Cargo Security Provisions Go Too Far, Says Bush

“While the Administration supports the underlying intent of H.R. 1, the Administration has serious concerns with several of the bill’s provisions and cannot support House passage of the bill in its current form,” said a Statement of Administration policy issued by the White House shortly after the U.S. House of Representatives proposed and passed H.R. 1, “Implementing the 9/11 Commission Recommendations Act of 2007.” The bill, which was passed without going through the committee process, would require 100% inspection of air cargo on passenger aircraft and scanning of all ocean containers bound for U.S. ports.

Specifically, H.R. 1 would phase in inspection of air cargo carried on passenger aircraft on a schedule requiring 35% of cargo to be inspected by the end of fiscal 2007, 65% to be inspected by the end of fiscal 2008 and 100% inspection by the end of fiscal 2009.

Ocean containers would have to be scanned and secured with a “smart seal” under the provisions of H.R. 1. Within three years of the Act becoming law, 100% of containers from countries that shipped more than 75,000 twenty-foot-equivalent units (TEUs) to the United States in 2005 would have to meet the requirements. Within five years, all origins would have to comply.

The Retail Industry Leaders Association (RILA) echoes the Bush Administration’s sentiments that the provisions of the Safe Port Act passed in 2006 be implemented and allowed to operate before considering further measures. RILA pointed out its members were among the first to join in the voluntary Customs-Trade Partnership Against Terrorism (C-TPAT) and other initiatives such as the Security Freight Initiative and they have actively worked to test and pilot various security technologies at some of the world’s busiest ports.

The 9/11 Commission did not recommend 100% scanning of U.S.-bound cargo, said the RILA. Instead, it recommended a risk-based approach. The White House statement also voiced support for the risk-based approach and said it had worked to build a “layered defense.”

“The Administration has invested heavily in managing the risk associated with the approximately ten million cargo containers that enter our seaports each year, and enhanced targeting and risk management will continue to be a key priority,” said the White House statement. The White House also pointed out that efforts in 50 overseas ports to inspect high-risk containers already cover more than 80% of maritime containerized cargo “shipped to the homeland.”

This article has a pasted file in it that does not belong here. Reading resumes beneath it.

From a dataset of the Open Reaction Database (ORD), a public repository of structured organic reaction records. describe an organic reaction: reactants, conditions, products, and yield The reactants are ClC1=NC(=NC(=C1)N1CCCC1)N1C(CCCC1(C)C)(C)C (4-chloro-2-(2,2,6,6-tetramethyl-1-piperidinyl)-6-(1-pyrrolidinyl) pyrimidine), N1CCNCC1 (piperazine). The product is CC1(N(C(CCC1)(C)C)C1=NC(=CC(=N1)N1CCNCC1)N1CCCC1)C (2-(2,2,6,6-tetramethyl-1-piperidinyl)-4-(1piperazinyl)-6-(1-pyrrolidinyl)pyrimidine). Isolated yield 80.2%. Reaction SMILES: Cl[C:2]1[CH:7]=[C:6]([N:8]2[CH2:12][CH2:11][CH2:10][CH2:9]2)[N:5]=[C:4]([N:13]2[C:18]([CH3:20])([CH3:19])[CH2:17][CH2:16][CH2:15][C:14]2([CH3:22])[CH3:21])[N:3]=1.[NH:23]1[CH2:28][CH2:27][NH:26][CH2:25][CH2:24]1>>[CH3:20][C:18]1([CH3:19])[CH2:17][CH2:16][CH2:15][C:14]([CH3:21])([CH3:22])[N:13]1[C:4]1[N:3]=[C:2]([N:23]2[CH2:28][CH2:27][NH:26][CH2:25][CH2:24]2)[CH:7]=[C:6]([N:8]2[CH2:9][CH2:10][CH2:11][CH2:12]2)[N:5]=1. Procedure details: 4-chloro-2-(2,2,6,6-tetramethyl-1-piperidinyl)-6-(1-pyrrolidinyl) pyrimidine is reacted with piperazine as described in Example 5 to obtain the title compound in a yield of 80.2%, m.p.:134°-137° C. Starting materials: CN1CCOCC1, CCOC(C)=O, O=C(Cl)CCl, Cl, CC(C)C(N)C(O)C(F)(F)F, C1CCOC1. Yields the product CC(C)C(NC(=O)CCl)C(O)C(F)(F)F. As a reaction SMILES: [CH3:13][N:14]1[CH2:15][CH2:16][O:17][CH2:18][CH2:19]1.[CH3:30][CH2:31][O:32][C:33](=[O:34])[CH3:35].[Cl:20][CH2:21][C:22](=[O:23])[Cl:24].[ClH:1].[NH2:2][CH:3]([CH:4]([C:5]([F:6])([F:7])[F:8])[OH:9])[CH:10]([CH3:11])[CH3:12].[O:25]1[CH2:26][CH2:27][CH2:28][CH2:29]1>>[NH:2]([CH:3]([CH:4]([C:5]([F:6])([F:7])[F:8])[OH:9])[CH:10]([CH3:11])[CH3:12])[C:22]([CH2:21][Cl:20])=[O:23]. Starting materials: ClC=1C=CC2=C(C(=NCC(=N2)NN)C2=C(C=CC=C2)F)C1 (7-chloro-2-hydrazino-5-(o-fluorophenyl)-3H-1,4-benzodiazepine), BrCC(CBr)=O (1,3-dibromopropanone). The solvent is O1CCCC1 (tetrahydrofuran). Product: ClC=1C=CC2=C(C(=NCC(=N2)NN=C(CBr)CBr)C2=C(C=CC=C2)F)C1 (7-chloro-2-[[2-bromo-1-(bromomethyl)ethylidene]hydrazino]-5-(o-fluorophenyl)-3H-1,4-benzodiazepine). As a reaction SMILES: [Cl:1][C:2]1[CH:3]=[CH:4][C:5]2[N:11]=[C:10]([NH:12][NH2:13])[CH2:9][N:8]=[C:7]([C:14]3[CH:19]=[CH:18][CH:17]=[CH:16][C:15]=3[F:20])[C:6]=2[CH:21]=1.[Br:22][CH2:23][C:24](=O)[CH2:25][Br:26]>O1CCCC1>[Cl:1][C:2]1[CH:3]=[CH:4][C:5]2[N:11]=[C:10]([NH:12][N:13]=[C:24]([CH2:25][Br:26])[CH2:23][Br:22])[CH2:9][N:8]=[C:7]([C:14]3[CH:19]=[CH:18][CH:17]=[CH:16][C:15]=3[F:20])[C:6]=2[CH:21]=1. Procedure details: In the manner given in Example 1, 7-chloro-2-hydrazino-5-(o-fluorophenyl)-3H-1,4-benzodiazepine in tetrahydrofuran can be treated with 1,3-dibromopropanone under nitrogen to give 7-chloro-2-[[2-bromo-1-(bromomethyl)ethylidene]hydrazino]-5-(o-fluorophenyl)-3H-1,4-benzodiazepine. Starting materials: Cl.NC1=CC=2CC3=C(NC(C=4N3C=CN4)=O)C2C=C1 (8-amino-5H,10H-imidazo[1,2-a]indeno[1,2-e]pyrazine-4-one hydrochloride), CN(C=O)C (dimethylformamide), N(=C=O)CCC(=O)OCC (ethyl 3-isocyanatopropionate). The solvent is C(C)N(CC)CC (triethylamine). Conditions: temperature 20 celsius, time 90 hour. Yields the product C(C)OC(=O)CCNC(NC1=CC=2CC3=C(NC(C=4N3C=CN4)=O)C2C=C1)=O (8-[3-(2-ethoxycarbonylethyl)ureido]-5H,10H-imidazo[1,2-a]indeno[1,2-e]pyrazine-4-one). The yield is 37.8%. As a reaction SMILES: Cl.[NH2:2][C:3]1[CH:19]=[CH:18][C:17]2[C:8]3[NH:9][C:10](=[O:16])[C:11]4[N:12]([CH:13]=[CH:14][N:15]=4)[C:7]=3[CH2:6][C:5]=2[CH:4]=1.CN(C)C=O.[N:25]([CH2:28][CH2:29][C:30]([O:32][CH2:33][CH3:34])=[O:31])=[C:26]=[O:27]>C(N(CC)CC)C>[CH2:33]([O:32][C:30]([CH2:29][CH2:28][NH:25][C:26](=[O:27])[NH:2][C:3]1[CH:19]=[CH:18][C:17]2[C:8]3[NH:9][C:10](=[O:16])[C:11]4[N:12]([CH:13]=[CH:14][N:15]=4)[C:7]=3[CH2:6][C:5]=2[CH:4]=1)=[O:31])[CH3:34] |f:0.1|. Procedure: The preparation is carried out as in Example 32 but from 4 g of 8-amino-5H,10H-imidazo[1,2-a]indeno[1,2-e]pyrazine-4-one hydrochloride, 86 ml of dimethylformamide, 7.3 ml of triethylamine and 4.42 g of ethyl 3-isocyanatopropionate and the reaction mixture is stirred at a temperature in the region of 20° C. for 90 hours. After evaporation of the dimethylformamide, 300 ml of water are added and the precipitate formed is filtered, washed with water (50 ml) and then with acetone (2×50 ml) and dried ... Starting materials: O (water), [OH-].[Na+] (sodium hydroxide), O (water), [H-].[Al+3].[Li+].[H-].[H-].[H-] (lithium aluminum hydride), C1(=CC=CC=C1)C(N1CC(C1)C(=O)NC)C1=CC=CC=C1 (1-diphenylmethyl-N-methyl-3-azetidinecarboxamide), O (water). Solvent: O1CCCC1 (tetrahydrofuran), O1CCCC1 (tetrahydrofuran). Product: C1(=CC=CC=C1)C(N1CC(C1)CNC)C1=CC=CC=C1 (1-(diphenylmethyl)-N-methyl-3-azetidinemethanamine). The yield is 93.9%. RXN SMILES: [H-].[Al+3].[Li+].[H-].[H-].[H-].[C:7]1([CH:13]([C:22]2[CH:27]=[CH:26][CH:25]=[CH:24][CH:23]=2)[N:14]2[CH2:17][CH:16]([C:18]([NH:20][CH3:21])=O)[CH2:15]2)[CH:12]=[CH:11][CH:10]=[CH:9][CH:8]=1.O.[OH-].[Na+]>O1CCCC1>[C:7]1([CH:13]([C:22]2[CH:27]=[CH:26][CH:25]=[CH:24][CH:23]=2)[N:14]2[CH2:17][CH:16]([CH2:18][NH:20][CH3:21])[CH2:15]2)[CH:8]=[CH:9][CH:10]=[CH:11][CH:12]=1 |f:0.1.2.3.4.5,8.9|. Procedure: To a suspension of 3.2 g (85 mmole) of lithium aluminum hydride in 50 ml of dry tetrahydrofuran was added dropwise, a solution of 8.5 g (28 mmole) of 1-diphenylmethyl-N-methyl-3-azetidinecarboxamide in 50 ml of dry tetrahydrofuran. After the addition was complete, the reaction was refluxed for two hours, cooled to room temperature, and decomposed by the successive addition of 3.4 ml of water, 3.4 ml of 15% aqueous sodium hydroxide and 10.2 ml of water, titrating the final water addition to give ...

“The Administration strongly opposes the bill’s requirement to scan, within five years, 100 percent of all U.S.-bound containers prior to loading at overseas ports. Such a requirement is neither executable nor feasible. Nevertheless, the Administration understands the need for a cooperative international approach to container scanning and is working diligently with its international trading partners to test the concept of operations to scan 100 percent of the containers in three foreign ports as part of the implementation of the SAFE Port Act enacted just last fall.”

It isn’t clear yet whether it would be effective or would negatively impact trade flows if extended to over 700 ports worldwide that ship to the US, said the White House.

“Imposing such requirements ignores two crucial facts. First, the United States cannot force foreign ports to provide 100 percent scanning. Second, the United States needs to be able to determine, for security-related and other reasons, that such scanning operations are not appropriate at a particular foreign port,” said the Bush statement.

On the subject of air cargo inspections, the Airforwarders Association said H.R. 1 requires technology that doesn’t exist, explaining, the technology doesn’t exist to inspect all air cargo without disrupting the legitimate flow of commerce. The Bush Administration pointed out, “Imposition of this requirement would likely result in the shifting of all cargo shipping away from passenger airlines; a step that we should consider taking only if the layered defenses put in place are not working—a premise with which we disagree.”

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